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Anatomy & Physiology - Muscle

by: Courtney Luber

Anatomy & Physiology - Muscle 80197 - BIOL 2220 - 001

Courtney Luber

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About this Document

These notes cover the lectures on 10/6 and 10/11 about muscle.
Human Anatomy and Physiology I
John R Cummings
Class Notes
anatomy, Physiology
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This 5 page Class Notes was uploaded by Courtney Luber on Tuesday October 11, 2016. The Class Notes belongs to 80197 - BIOL 2220 - 001 at Clemson University taught by John R Cummings in Fall 2016. Since its upload, it has received 2 views. For similar materials see Human Anatomy and Physiology I in Biology at Clemson University.


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Date Created: 10/11/16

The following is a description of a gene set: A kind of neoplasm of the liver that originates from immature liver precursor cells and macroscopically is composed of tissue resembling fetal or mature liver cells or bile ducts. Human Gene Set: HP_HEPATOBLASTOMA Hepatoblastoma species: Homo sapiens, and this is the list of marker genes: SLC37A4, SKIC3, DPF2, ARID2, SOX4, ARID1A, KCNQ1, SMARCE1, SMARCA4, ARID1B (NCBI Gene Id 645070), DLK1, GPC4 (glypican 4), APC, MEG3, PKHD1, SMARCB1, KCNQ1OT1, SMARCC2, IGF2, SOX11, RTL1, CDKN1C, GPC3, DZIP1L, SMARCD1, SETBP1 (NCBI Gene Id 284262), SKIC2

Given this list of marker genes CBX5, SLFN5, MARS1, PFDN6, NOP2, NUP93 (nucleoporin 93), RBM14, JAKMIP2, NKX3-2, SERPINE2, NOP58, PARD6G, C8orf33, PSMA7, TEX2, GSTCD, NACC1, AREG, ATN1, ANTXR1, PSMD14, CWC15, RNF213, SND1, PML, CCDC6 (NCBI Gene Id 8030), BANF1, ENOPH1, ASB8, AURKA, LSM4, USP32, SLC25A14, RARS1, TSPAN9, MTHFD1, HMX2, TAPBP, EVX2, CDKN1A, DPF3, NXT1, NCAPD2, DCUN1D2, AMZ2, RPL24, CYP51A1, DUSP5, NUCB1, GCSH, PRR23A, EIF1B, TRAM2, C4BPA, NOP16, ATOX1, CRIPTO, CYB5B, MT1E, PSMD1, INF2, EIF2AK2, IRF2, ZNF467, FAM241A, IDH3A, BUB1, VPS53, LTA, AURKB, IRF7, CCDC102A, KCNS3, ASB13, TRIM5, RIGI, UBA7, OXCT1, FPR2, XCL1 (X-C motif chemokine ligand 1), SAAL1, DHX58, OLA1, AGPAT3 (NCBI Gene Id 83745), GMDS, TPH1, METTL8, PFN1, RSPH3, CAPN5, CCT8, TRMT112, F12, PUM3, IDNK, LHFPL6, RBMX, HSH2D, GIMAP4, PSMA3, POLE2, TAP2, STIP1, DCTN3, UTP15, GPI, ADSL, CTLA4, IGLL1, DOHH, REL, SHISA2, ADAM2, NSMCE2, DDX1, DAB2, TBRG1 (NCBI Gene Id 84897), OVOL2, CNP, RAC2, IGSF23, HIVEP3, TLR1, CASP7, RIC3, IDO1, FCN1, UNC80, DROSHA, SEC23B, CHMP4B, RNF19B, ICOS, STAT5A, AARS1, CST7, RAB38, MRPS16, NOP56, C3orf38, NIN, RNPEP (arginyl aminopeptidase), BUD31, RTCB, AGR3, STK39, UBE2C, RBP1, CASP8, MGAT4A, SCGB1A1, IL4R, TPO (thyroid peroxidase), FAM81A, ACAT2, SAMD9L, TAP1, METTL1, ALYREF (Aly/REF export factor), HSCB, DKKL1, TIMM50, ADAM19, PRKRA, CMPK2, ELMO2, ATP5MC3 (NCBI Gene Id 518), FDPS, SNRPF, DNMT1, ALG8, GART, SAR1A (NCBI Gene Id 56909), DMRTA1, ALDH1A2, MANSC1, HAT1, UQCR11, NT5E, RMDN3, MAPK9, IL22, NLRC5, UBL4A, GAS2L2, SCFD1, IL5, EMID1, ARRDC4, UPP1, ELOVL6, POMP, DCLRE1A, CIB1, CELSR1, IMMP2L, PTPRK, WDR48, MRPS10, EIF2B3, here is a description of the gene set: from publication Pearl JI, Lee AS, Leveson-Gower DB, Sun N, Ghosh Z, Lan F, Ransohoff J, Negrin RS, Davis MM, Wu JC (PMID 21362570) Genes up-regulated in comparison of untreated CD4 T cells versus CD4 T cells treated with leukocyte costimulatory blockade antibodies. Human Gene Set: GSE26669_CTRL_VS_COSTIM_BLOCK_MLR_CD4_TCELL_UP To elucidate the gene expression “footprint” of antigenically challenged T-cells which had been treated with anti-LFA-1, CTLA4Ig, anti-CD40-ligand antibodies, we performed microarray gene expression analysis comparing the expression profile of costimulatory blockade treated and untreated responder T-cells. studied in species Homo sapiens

Muscle  Classification criteria o Striations o Nervous control – voluntary or involuntary o Number of nuclei  Muscle types o Skeletal  Nuclei pushed toward the outer edge of the cell  Multinucleated  Striated  Voluntary o Cardiac  Striated  Uninucleated  Involuntary  Intercalated discs o Smooth  Uninucleated  Involuntary  Non-striated  Spindle cells  Properties of muscle o Excitability – ability to respond to a stimulus o Contractility – shortens & thickens  No muscle will contract unless its stimulated to contract  depends on NS o Extensibility – ability to be stretched  While one muscle shortens and thickens, the other is stretched o Elasticity – muscle can return back to its resting state  Functions of muscle o Motion  Any muscle contraction results in this  Skeletal muscle contraction results in locomotion  Cardiac muscle contraction results in blood movement  Smooth muscle contraction moves food through digestive system, moves urine through tract, etc. o Maintenance of posture  Contraction of skeletal muscle opposes gravity o Stabilizing joints  Muscles are partially contracted and hold joints  Muscles pretty much surround every joint, even sutural joints in skull o Heat production  All muscle produces heat when it contracts  Skeletal muscle composition o Skeletal muscle fibers o Blood vessels o Nerve fibers (bring stimulation) o Connective tissue  Gross anatomy o Muscle o Attachment  Skeletal muscle attaches to bone  Muscle fuses directly to periosteum (direct) OR tendon attaches to bone (indirect)  Indirect muscle attachment  Tendon – ropelike connective tissue  Aponeurosis – flat sheet of connective tissue o Consist of 100 -1000s of individual cells o Epimysium – connective tissue that envelopes the whole muscle  Dense irregular connective tissue o Fascicle – bundle of muscle cells  Wrapped by a connective tissue covering  Plural is fasciculi o Perimysium – covers each fascicle  Made up of connective tissue o Muscle fiber – muscle cell  “myofiber” o Endomysium – covers muscle fiber  made up of reticular connective tissue  Attachment to bone o Origin – attachment of muscle to the immovable bone  Can have one or more  Usually proximal to insertion o Insertion – attachment to moveable bone  Can have one or more  Microscopic anatomy o Myofibers – muscle fiber o Sarcolemma – plasma membrane of muscle cell o Sarcoplasm – cytoplasm of muscle cell  Contain glycosomes – vesicle that stores glycogen (storage form of glucose)  Muscle cells need energy in order to contract o easiest is they store their own energy  Myoglobin – pigment that stores oxygen  Need oxygen to contract o Nuclei o Myofibrils – contractile components  Thousands of these per muscle fiber o Sarcoplasmic reticulum – modified smooth ER  Surrounds the myofibrils  Run longitudinally  Terminal cisternae – perpendicular channels that runs between sarcoplasmic reticulum o T tubule – hollow internal projection of the sarcolemma  T tubule & two terminal cisternae make up a triad  Myofibrils o Sarcomeres – segments of myofibrils  Brick wall  each brick in a line of bricks is a sarcomere  Functional unit for contraction  Muscle contraction is interaction of proteins o Myofilaments – collected into units (sarcomeres)  Thick myofilament – made up of myosin  Thin myofilament – made up of actin  Sarcomere o Z line – ends of sarcomere  Thick filament does not extend to z line o A band – portion of sarcomere that represents entire length of thick filament o I band – portion that does not have thick myofilament; only thin o H zone – portion that only has thick myofilament o M line – dead center of sarcomere  Contraction of muscle is shortening of sarcomere o Z lines pulled toward M line  Thick myofilaments o Myosin – 2 heads (on ends) – each head has 2 binding sites  Actin-binding site  ATP-binding site  When ATP is bound to myosin, it disables the actin binding site o Myosin cross bridge - when myosin attaches to actin  Thin myofilaments o Actin  Twisted helix of proteins  Myosin-binding site  Myosin attaches to actin; actin binding site binds to myosin binding site o Tropomyosin  Wraps around to hold helix together o Troponin  Troponin I – binds to actin; holds troponin/tropomyosin complex in place; covers myosin binding site; only uncovered when muscle is excited  Troponin T – binds to tropomyosin  Troponin C – binds to Calcium; Ca is only available when muscle is excited; disables troponin I; exposes myosin binding site  *Calcium involved in muscle contraction*  *Sarcoplasmic reticulum stores Calcium*  Elastic myofilaments o Titin – connects thick myofilaments to z lines o Z discs are made out of protein nebulin  Nebulizers relax muscle  Sliding filament theory o ATP changes position of myosin head o Myosin heads bind to actin o Thin filaments move across thick filaments  Excitation-Contraction Coupling o How we stimulate the muscle in order for it to contract o Voluntary in skeletal muscle o Somatic motor neuron – part of nervous system that is under voluntary control o Excitation from NS, contraction from muscle o Step 1: nervous impulse sent to muscle o Step 2: Muscle is stimulated to become active  Neuromuscular junction o Area of “connection” between neuron and muscle  No direct connection  Synaptic cleft o Each muscle cell only has one connection to the NS  Only one neuromuscular junction per fiber o Contraction of muscle is an all or none phenomenon  If we stimulate the muscle to contract, it will contract to its greatest ability o Synaptic vesicles  Contain neurotransmitters o Chemical contained in vesicle are released and change the membrane permeability  change from rest to active o Motor end plate  Somatic motor neuron always uses ACh  ACh receptors  Only found at motor end plate on junctional folds  Acetylcholinesterase  Enzyme that breaks down Ach so muscle can go back to relaxed state  Excitation-Contraction Coupling o Ach triggers generation of action potential across sarcolemma and down T tubules (internal hollow projections of sarcolemma) o Action potential passes triads o Terminal cisternae release calcium into sarcoplasm  Ca binds with troponin C o Some calcium binds to troponin (TnC) o Removes tropomyosin from active sites on actin o Myosin heads attach to actin and pull thin myofilaments toward center of sarcomere  Sarcoplasmic reticulum o Triads  Terminal cisternae  T tubules  Power stroke o Thick & thin myofilaments bound through cross bridge  Head of myosin attaches to actin o Myosin head changes from high energy to low energy configuration  Shortening sarcomere o Pulls thin myofilament toward H zone o ATP binds with myosin head o Myosin and actin separate o ATPase splits ATP and released energy returns myosin head to high energy position o Cycle repeats as long as calcium and ATP are present  ATP jobs o Disconnects the thick & thin myofilaments o Right after death, there is no ATP being produced, so body becomes contracted  Recovery o Calcium actively pumped back into sarcoplasmic reticulum  Using energy o Reduced calcium frees tropomyosin to block actin active sites o Cross bridges disconnects o Muscle relaxes  Motor unit o Combination of motor neuron and all the fibers it stimulates o Number of motor units determines the strength of contraction (more fibers  stronger contraction) o Not all motor units in a muscle fire at the same time o Allows muscle to stay active longer – prevents muscle fatigue